Swissness is a word usually used to describe what makes the average Swiss citizen tick. It may be what motivates lawn care workers to climb into each tree at the end of the fall to remove all the remaining leaves. It could also be what drives the police to search through garbage to track down those who dared to throw out a plastic bottle (don’t even try to jaywalk here). My favorite stereotype, and perhaps most contradictory, is that of the Swiss military.
When you think of the Swiss army, you may think a couple of Vatican guards, armed with some spears and a couple Swiss army knives as side arms. In reality, the Swiss military involves obligatory service, rigging the entryways to the country with live explosives to slow any invading armies and mandatory bomb shelters for each Swiss citizen. The college in which I am studying abroad actually houses all of its library books in one giant bomb shelter under the campus.
While Americans are known to search for the American Dream, the Swiss generally strive for a life full of security. The 10p.m. community-wide quiet hours, making it illegal to walk barefoot on the street, and the social taboos of wearing any workout clothing in public are all upheld in an effort to create a secure living environment. At times I get the feeling that the country seems like a creepy futuristic utopia, or like one large retirement community. Then I remember that Switzerland is a direct democracy, with many laws established by the voters themselves. And with all of the wealth, resources, and swissness at their disposal, it only makes sense that they would attempt to create such a perfect society.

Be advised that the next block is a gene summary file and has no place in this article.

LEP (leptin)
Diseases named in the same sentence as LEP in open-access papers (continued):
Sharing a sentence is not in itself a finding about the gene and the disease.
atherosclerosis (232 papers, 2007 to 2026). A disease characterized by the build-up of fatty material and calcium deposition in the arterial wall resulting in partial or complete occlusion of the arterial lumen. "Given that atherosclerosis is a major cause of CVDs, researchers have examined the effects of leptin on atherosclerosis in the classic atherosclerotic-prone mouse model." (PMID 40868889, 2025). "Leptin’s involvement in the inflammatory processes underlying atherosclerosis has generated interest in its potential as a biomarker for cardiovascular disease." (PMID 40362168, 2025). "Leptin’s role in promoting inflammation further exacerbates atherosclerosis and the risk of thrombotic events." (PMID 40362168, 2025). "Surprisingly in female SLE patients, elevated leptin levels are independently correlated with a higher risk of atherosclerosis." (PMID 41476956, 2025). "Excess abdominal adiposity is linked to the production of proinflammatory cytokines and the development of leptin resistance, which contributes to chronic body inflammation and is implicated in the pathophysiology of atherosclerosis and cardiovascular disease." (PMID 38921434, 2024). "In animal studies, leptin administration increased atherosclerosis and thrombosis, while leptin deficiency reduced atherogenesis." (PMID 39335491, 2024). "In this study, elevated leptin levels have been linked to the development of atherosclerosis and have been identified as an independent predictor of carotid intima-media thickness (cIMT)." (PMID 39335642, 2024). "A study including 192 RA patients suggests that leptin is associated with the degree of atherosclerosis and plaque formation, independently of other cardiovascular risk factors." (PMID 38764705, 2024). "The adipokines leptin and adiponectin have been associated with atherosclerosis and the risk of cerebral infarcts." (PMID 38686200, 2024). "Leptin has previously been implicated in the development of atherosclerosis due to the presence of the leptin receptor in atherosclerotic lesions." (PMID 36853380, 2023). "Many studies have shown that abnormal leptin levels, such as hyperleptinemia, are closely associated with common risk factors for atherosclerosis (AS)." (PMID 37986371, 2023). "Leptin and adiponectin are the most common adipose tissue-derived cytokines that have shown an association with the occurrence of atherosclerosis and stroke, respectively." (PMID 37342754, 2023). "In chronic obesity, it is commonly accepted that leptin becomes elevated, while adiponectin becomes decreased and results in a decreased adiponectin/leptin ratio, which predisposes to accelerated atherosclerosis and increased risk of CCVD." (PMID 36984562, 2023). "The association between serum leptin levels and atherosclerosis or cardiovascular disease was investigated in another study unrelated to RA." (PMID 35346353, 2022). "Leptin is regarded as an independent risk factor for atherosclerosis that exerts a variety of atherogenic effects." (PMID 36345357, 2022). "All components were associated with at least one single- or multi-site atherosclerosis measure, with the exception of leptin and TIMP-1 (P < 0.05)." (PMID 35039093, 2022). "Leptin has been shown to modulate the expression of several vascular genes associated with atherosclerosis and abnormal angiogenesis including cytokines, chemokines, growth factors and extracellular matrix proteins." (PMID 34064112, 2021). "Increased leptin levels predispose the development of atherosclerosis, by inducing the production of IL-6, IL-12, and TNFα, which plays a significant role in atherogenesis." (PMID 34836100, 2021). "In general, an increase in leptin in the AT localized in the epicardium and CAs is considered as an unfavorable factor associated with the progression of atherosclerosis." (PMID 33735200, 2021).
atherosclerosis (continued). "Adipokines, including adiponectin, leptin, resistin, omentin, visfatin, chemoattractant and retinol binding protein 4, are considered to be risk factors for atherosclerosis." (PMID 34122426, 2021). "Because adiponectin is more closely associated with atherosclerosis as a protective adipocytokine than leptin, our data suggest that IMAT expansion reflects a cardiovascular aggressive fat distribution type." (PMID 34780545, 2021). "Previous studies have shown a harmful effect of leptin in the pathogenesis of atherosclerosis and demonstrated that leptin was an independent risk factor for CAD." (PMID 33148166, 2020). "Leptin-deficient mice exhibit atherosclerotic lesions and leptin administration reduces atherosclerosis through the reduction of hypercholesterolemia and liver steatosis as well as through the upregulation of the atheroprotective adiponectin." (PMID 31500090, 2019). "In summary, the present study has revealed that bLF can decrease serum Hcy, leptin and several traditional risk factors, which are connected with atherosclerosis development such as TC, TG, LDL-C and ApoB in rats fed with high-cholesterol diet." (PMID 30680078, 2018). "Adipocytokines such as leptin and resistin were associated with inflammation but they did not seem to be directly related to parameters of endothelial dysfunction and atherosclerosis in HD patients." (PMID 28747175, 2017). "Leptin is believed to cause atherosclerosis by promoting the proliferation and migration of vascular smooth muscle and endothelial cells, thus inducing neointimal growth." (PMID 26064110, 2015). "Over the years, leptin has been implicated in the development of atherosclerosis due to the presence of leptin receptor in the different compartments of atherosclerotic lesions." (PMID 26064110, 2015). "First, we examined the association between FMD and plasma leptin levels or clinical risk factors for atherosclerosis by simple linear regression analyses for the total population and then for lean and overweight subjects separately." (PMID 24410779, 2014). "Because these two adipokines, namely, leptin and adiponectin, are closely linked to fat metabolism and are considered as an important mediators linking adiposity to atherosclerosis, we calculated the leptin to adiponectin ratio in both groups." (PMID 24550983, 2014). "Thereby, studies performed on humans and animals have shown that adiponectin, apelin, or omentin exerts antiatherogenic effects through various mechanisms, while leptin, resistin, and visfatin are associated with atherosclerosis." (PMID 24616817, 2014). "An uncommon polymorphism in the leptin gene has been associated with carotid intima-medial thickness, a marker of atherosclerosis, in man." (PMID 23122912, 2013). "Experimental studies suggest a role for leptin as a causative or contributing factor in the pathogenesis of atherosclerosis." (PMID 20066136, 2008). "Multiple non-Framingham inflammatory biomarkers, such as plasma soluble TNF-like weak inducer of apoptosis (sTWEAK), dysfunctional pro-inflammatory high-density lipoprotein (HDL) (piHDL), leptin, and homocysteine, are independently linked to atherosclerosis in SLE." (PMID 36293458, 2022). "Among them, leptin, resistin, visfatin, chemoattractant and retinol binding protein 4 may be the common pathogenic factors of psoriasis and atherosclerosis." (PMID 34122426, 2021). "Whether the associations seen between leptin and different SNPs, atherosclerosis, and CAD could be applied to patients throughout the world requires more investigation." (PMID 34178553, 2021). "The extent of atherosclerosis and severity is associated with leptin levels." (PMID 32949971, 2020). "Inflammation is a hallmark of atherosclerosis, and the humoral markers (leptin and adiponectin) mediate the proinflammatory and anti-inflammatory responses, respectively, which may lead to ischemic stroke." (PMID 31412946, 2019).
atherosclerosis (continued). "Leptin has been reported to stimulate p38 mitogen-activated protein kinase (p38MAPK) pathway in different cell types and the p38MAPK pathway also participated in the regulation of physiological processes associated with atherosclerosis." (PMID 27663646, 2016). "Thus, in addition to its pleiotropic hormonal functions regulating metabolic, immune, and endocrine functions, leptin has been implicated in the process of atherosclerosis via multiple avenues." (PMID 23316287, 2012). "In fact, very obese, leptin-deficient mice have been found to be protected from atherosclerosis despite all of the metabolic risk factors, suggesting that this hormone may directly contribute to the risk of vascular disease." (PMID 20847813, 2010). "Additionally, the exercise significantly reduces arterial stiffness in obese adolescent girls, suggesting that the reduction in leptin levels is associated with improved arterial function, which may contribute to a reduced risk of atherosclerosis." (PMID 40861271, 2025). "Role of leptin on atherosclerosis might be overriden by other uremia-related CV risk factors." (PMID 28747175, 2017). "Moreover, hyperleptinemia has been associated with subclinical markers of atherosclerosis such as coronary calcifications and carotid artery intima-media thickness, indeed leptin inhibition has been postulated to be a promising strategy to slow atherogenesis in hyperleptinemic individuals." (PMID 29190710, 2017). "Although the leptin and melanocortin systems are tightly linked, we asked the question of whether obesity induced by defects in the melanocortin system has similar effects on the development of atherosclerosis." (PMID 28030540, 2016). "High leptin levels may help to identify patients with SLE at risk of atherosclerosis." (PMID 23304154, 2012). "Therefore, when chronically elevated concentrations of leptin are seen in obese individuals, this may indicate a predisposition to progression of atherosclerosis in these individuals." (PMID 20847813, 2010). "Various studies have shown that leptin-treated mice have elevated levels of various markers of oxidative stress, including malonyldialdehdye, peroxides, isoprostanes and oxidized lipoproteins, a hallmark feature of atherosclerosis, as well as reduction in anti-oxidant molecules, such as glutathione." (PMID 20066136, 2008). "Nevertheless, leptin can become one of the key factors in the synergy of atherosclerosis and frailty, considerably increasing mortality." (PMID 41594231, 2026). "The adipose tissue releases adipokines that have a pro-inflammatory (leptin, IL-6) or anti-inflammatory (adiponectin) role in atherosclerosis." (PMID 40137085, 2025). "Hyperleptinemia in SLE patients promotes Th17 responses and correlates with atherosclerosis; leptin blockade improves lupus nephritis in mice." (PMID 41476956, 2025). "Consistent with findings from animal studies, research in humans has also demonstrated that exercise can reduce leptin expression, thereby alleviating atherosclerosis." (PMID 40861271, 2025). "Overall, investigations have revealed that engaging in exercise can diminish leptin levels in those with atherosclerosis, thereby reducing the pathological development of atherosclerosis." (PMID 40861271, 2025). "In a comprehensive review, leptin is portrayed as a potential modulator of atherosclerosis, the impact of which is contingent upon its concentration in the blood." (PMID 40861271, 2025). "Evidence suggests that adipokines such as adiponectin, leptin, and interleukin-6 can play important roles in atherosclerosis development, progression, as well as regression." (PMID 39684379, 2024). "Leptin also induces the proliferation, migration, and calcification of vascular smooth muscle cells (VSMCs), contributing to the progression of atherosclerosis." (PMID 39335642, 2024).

Kyle Ward is a junior in the College of Agriculture and Life Sciences. He may be reached at firstname.lastname@example.org. Notes from Abroad: Culture Shock appears on Wednesdays.